Regaining America's lost share of international travel


Jonathan Tisch
Jonathan Tisch

A year ago, travel industry leaders warned about the economic impact from a potential slowdown in international visitors. Unfortunately, that slowdown has arrived. 

While global travel is growing, the U.S. share of the market fell nearly 13% over the past few years. That means we missed out on 7.4 million international visitors, $32 billion in additional spending and 100,000 more jobs. While America is losing visitors, Germany, Australia, the U.K. and Canada are seeing their market share increase.

When it comes to conveying America's image to the world, public policy and public rhetoric matter, and to many international travelers right now, America's message is not very welcoming. One effective response is Brand USA, a public-private partnership created by Congress to promote America as the best destination for international visitors.

Last year, as a result of the marketing and advertising programs of Brand USA, more than one million international visitors came to America and generated $8.5 billion for our economy. The program returns an estimated $28 in visitor spending for every $1 invested -- without a single dollar from U.S. taxpayers.

Yet the Trump Administration proposed eliminating Brand USA. Then the program took a serious hit during the budget deal approved by Congress in February. Although the fees that fund it were extended, after 2020, those monies will be diverted to the U.S. Treasury instead of Brand USA. Unless this is fixed, the program will be in limbo.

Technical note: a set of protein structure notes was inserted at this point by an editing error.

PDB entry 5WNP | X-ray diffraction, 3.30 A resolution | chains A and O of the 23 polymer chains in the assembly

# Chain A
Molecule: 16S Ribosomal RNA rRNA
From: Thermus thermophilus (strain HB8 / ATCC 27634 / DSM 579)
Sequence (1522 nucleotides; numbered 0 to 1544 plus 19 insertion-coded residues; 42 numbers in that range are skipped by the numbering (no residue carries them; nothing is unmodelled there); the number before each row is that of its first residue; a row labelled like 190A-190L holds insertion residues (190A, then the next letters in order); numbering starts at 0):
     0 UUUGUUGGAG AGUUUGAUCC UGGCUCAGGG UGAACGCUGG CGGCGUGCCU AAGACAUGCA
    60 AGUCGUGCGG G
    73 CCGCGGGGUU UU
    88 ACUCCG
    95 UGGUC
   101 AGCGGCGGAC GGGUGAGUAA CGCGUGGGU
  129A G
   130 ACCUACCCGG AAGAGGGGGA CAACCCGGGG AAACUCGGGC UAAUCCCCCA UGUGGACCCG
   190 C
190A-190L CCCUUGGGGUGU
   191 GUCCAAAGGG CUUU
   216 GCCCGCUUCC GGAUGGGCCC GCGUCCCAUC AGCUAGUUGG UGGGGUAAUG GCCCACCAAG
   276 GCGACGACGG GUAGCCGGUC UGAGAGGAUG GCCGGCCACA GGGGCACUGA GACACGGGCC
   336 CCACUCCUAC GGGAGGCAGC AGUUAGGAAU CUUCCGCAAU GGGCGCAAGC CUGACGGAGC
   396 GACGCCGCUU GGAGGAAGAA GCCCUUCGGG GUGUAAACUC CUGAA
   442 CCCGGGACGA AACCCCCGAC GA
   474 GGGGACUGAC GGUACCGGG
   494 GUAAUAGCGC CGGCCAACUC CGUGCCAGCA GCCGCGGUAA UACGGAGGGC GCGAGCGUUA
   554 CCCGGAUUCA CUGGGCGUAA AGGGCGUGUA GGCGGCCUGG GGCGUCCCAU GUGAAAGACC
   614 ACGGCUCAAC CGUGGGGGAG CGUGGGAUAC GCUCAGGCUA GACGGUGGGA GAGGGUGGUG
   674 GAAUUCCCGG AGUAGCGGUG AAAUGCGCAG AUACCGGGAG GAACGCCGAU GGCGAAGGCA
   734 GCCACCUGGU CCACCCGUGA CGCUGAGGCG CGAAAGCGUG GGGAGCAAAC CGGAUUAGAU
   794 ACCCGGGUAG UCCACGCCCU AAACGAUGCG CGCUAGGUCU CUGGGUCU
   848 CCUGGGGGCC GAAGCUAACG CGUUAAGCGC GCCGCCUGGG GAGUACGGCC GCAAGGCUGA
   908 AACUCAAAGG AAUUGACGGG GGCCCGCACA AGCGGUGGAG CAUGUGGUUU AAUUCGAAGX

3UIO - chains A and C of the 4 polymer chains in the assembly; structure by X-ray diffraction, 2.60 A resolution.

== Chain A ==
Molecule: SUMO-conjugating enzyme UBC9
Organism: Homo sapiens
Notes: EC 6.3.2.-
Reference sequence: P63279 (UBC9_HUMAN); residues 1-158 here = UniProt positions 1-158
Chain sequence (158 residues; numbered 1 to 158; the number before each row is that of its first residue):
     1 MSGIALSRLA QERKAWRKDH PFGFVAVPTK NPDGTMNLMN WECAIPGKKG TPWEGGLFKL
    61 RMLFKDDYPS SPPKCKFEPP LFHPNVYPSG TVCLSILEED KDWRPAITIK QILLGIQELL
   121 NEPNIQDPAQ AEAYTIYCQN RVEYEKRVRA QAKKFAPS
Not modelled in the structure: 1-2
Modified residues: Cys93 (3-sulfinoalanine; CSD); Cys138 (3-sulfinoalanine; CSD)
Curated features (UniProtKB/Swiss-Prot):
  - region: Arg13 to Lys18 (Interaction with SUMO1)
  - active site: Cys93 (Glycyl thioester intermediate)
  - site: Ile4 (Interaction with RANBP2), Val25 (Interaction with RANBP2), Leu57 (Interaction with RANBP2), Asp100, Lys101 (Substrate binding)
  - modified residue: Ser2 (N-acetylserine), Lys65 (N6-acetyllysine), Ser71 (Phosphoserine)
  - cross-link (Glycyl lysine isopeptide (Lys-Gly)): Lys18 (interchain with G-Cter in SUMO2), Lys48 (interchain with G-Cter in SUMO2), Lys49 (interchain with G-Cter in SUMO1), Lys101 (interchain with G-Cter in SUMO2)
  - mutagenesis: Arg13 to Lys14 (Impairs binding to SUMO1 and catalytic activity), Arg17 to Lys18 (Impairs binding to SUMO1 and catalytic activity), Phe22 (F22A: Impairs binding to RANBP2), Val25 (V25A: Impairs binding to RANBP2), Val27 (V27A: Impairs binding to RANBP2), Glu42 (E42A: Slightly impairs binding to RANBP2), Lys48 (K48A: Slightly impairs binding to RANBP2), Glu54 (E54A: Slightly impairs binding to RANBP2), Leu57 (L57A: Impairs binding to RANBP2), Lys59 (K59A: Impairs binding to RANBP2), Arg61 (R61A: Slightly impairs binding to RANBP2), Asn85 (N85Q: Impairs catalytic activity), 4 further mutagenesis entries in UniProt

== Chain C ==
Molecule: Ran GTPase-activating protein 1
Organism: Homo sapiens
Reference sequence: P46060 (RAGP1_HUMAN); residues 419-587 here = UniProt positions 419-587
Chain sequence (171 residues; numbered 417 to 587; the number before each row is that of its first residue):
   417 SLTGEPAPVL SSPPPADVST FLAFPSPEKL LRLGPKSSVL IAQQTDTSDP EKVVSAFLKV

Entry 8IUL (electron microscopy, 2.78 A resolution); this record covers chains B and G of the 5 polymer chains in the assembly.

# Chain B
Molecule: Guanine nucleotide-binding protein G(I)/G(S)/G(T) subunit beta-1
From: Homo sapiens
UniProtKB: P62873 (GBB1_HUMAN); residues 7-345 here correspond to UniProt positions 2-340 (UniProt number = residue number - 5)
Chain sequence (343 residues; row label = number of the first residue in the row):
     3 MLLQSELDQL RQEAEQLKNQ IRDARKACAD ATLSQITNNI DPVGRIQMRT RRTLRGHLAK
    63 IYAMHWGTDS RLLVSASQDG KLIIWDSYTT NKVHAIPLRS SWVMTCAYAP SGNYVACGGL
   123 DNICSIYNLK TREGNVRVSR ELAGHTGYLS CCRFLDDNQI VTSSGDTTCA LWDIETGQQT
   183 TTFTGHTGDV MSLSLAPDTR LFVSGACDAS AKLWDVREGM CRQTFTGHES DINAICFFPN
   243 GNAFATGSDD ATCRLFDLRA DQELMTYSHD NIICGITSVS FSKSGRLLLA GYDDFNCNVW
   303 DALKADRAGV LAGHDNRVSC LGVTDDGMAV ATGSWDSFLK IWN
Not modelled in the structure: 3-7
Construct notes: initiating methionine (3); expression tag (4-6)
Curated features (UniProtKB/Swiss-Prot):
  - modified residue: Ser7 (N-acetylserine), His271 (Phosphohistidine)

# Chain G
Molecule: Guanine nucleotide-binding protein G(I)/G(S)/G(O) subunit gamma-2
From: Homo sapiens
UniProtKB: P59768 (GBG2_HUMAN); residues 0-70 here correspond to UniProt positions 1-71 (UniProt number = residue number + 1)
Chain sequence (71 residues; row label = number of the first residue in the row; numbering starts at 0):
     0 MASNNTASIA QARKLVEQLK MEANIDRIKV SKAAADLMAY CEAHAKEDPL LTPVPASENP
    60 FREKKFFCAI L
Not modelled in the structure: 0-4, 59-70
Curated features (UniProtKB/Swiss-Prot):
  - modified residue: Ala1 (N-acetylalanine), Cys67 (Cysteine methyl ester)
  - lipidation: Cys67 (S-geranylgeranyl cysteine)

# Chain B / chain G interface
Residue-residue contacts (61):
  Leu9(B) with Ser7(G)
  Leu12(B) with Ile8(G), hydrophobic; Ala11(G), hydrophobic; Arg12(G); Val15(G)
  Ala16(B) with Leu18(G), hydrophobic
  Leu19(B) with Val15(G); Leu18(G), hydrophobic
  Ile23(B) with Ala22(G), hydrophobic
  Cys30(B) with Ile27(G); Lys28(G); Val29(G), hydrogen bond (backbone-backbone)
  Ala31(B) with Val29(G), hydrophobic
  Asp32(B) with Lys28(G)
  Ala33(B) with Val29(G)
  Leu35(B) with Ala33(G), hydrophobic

Another development is President Trump's call for "extreme vetting" of prospective visitors to the U.S.

Under the new rules, extreme vetting would apply to more than 14 million visa applicants. Right now, it applies to about 65,000 people per year. Every traveler from critical markets like Brazil, India and China would be subjected to extreme vetting.

As the Administration considers reactions to its proposal, it's worth remembering some lessons from existing secure traveler programs. TSA Precheck offers millions of travelers expedited security at airports after undergoing rigorous background checks. It enables officials to stop dedicating resources to travelers who pose no threat.

Another smart vetting program (with the worst name) is the Visa Waiver Program. I prefer to call it the Secure Travel Partnership because it requires other countries to share their best intelligence on suspected terrorists. Participating countries need to upgrade their security standards to match ours; require travelers to use e-passports, which are harder to forge; and allow U.S. officials to review security protocols to make sure they meet the strictest standards. These programs allow U.S. security officials to focus intensely on people that pose a threat, while spending less time on people that do not.

Travel and hospitality sites and settings -- airplanes, hotels, restaurants, nightclubs -- have all been terrorist targets around the world. People won't travel if they don't feel safe. The travel industry is committed to making travel secure. Rigorous security standards can and should be implemented without sacrificing America's leadership in the international travel market.

With the right policies and a welcoming message to the world, we can have both.

Jonathan Tisch is chairman and CEO of Loews Hotels and chairman emeritus of the U.S. Travel Association.


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